February 2015

Iowa Board of Medicine to adopt a final telemedicine disciplinary rule in April – House Energy and Commerce Committee considers legislation to expand Medicare recognition of telemedicine – IBM pursues Interstate Medical Licensure by Compact to, among other things, facilitate telemedicine practice in Iowa

The Iowa Board of Medicine (IBM) has reviewed public comments received on its proposed disciplinary rule for physicians using telemedicine in Iowa and, in light of those comments, has elected to make changes to those rules. Once drafting is complete, the IBM will post the rule as amended for public comment on the changes. The IBM intends to adopt a final rule at its April 2-3, 2015 meeting.

On the national front, the House Energy and Commerce Committee is looking at draft legislation that would expand upon current geographic and technological parameters for Medicare payment of telehealth services. Medicare now pays for a very limited number (75 service codes) of Part B medical services delivered via telecommunications and only if the system used is real-time interactive audio and video and only if the patient receiving the services is at an originating site located in a rural Health Professional Shortage Area (HPSA) either outside of a Metropolitan Statistical Area (MSA) or in a rural census tract or in a county outside of a MSA (unless a Medicare telemedicine demonstration project).  Originating sites in recognized geographic areas can be in the offices of a physician or other practitioner; a hospital or critical access hospital (CAH); a rural health clinic; a federally qualified health center (FQHC); a hospital/CAH-based renal dialysis center; a skilled nursing facility (SNF); or a community mental health center (CMHC). The following practitioners are recognized by Medicare as providers of telehealth services: physicians; nurse practitioners, nurse-midwives, clinical nurse specialists and CRNAs; physician assistants; clinical psychologists and clinical social workers (subject to limitations); and registered dieticians or nutrition professionals.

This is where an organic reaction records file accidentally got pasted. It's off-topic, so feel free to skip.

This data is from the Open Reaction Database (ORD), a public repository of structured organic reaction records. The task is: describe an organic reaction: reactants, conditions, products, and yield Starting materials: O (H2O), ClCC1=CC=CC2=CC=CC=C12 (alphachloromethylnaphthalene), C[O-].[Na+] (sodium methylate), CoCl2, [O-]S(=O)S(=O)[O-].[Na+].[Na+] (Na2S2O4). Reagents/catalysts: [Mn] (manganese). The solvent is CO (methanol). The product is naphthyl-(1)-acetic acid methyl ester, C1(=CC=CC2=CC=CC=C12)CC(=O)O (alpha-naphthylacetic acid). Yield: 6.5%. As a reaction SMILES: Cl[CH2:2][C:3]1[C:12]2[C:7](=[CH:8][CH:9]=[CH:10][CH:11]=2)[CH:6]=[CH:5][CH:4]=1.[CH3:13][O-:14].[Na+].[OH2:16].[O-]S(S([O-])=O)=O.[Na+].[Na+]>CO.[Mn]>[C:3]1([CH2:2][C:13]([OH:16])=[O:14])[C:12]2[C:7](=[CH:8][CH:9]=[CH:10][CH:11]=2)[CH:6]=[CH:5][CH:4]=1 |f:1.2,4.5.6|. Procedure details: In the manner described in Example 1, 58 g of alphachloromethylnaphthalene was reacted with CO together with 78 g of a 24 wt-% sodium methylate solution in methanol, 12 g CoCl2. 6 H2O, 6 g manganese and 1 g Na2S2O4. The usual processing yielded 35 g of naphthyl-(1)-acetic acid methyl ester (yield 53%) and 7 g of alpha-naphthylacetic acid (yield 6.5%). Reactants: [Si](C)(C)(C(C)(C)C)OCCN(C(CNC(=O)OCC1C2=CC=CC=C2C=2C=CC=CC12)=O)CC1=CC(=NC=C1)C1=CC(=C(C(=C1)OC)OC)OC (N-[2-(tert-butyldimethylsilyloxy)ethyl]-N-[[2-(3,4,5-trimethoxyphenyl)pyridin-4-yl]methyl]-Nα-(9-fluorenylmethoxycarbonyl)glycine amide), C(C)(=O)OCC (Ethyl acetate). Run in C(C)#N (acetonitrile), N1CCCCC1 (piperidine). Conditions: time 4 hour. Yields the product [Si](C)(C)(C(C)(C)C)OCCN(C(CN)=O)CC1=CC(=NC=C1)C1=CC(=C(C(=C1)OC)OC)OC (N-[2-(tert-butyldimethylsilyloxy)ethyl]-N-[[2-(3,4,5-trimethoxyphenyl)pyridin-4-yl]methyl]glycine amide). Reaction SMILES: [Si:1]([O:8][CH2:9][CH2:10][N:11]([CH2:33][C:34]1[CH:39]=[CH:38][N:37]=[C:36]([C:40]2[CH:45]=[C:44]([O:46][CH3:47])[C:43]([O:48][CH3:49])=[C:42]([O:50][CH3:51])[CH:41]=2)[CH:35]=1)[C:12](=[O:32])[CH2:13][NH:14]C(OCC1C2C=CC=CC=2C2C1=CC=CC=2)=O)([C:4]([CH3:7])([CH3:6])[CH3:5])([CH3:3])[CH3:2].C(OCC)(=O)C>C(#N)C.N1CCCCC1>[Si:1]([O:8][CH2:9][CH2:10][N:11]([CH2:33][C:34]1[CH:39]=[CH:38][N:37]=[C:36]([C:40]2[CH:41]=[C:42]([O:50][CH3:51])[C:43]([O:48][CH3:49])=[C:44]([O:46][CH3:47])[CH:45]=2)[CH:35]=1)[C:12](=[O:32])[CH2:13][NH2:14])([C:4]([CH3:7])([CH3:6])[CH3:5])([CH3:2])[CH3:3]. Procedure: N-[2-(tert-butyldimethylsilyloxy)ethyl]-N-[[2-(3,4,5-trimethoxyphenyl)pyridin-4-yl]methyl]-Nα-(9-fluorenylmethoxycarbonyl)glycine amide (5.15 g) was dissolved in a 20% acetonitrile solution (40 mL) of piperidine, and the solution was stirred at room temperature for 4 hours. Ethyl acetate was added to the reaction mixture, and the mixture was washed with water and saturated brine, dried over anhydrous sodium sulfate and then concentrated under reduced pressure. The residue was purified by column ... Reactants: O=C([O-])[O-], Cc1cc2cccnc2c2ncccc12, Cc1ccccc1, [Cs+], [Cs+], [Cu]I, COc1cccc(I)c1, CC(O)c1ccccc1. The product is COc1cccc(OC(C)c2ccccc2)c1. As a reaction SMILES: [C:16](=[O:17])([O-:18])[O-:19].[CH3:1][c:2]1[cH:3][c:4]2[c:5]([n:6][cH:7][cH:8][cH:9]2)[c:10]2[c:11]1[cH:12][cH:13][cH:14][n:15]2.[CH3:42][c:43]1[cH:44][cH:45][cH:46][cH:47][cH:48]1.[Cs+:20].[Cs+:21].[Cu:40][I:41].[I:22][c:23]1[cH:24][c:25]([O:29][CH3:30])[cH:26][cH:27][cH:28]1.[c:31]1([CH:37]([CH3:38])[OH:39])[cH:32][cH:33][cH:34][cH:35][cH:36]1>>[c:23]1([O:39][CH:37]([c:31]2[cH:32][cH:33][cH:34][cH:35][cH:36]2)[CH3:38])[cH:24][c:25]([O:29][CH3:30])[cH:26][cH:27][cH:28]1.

The “Advancing Telehealth Opportunities in Medicare” is one section (Section 4181) of the “21st Century Cures Act,” a 400-page bipartisan legislative proposal under discussion in the House. The telehealth portion directs HHS to develop a Medicare telehealth payment methodology that does not increase program costs and gives HHS authority under specified conditions to relax current geographic, site, and practitioner limitations for payment for telehealth services provided to Medicare beneficiaries.

The House Energy and Commerce Committee accepted testimony regarding this draft telehealth proposal in January with a goal of introducing legislation sometime in February. While commenters generally supported the draft’s intent, many suggested that the bill proposal did not go far enough to ease current geographic and site limitations and embrace a broader range of “store and forward” and other telecommunication technologies.

About compact medical licensure in Iowa

The IBM has introduced legislation into the General Assembly seeking authorization for Iowa’s participation in an interstate medical licensure system via compact. Compact medical licensure allows a physician licensed in a “home” state to become licensed in other compact signatory states via the compact process. Senate Study Bill 1019 and House Study Bill 20, companion bills to approve Iowa’s participation in the compact, are now under subcommittee review in their respective legislative chambers.